Foreign policy and naval policy are interrelated in the same manner as law and its enforcement. Their strength will depend upon the interests and will of the people. The Navy deserves the support of the people through their elected representatives, for the service has yet to fail the country in need, and has maintained a commendable efficiency in the face of apathy, organized propaganda, and from some quarters an absolute lack of appreciation of its needs. Naval policy will support foreign policy in proportion to the strength of the Navy. Those who are awakened to the influence of foreign policy and its importance in the affairs of the world will become aware of the need of its “right arm.” In other words, thoughtful people will be impressed with the necessity of maintaining a navy adequate to its responsibilities. Chief Justice Taft, when President, stated, “The world’s history has shown the importance of sea power both for adequate defense and for the support of important and definite policies.” Woodrow Wilson said: “Our ships are our natural bulwarks.” There are without question “important and definite policies” to maintain and naval policy should be forged to meet all demands and respond to all orders with celerity, maintaining a preparedness proportionate to the greatness and wealth of the nation.
The goal of humanity which lies on the horizon is the common brotherhood of man. It seems that its attainments will be best realized through the development of free and self-contained nationalities, each aiming at cooperation permeated by a spirit of friendliness, but “each sufficient unto itself, as a free man is sufficient unto himself.” The goal will be gained neither by aggressive foreign policies with tremendous armaments nor the reduction of adequate defense to enforce the existing policies. It will be a fleet “second to none,” with the profession of faith that its mission lies in the display of justice as well to the weak as the strong.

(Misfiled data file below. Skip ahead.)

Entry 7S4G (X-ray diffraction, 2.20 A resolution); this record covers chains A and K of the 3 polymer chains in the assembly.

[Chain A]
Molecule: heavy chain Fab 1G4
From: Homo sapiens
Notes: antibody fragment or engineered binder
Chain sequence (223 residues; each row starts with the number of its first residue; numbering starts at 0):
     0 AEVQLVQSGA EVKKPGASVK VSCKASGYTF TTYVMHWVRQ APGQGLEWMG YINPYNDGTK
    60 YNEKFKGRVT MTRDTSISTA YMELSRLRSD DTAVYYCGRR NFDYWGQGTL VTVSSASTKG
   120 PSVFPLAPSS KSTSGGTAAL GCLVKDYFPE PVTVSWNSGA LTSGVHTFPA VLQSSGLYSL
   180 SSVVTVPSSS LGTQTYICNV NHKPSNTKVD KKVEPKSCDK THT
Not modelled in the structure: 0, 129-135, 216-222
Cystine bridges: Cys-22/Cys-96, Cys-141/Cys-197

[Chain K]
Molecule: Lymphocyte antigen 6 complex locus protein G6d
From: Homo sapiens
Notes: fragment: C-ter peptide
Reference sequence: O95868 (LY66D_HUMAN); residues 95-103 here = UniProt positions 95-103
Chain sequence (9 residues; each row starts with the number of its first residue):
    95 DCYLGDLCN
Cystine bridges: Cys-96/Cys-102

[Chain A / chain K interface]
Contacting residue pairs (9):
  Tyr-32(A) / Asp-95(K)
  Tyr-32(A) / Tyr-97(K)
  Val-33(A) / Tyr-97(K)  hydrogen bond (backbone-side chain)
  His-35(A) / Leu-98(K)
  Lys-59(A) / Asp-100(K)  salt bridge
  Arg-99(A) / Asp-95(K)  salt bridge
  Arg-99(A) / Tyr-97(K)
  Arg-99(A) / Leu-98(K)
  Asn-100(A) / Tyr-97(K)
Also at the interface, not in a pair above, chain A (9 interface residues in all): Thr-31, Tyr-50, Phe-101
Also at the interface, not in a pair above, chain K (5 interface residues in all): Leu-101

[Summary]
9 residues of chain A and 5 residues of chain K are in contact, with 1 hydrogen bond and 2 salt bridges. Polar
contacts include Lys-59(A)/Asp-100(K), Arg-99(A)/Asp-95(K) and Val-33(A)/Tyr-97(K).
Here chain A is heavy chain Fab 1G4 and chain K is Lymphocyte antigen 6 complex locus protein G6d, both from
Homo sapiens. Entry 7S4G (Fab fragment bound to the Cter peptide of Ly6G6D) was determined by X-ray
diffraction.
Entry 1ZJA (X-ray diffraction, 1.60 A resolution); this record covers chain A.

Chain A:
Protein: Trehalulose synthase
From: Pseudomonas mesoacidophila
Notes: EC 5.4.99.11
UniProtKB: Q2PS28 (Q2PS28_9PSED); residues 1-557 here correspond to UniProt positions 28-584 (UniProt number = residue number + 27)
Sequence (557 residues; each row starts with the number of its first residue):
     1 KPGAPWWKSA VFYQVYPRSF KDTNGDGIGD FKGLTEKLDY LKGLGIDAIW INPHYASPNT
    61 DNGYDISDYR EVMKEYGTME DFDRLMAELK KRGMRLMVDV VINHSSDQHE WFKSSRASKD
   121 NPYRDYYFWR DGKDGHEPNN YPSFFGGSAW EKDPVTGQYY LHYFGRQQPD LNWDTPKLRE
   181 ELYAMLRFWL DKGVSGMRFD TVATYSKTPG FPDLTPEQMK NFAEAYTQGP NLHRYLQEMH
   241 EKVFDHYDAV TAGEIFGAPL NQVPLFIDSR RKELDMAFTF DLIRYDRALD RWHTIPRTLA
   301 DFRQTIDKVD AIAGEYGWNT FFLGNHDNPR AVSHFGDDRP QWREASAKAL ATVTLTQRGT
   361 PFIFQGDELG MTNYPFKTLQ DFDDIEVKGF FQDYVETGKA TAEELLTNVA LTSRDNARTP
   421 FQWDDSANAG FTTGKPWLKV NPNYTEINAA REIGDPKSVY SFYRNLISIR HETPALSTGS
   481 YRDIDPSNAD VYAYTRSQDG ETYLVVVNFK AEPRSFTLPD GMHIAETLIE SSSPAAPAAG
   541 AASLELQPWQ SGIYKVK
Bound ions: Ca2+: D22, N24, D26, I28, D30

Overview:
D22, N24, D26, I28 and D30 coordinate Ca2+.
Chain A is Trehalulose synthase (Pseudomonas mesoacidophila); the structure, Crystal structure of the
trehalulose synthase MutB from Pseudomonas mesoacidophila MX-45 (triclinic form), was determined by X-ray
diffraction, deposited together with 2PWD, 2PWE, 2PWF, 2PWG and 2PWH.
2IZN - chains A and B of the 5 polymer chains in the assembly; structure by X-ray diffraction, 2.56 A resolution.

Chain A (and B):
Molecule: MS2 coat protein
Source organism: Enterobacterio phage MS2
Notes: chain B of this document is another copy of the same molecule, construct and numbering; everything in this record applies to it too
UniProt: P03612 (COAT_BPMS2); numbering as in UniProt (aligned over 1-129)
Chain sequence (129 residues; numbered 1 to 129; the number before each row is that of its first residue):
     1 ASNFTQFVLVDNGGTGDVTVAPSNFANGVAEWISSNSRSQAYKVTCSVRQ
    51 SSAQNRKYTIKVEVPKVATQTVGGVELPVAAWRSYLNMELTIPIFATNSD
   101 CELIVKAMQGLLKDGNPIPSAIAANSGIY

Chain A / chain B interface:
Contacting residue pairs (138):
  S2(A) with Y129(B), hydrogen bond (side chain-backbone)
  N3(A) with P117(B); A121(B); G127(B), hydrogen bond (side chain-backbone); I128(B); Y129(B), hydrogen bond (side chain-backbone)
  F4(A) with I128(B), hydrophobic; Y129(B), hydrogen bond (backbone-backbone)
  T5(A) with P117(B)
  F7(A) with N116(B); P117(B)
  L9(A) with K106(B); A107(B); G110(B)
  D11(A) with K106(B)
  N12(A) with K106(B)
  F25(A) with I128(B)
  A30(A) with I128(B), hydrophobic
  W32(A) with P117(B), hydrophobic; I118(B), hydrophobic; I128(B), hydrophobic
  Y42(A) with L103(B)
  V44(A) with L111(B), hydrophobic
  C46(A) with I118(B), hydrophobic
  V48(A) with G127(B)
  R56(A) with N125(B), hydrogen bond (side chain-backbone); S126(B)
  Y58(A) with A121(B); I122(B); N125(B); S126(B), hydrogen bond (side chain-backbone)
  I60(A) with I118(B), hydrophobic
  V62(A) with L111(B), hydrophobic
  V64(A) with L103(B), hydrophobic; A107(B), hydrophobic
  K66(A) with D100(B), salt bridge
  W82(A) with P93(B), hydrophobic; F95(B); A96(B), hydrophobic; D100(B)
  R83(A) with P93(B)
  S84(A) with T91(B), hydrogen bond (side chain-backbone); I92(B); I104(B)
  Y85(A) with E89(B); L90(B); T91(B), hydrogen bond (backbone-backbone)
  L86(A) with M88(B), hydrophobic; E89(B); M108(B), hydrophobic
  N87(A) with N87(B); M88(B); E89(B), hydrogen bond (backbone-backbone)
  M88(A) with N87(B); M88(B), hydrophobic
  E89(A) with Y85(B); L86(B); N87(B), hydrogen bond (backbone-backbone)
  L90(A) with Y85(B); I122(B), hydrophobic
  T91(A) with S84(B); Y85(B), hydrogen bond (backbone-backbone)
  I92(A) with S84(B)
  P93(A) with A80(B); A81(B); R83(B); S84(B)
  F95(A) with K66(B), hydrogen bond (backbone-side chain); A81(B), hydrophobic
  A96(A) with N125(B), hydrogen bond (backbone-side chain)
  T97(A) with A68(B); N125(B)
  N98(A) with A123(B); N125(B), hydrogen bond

The memory of man is short. It is in the nature of things that prosperity and luxury dull the senses to remembrance of the lean years. Sea power has been a writer of history and a predominant factor in the rise of the United States as a world power. It would be a sacrilege to weaken the bulwarks of her safety or abandon measures that should be able to determine her future.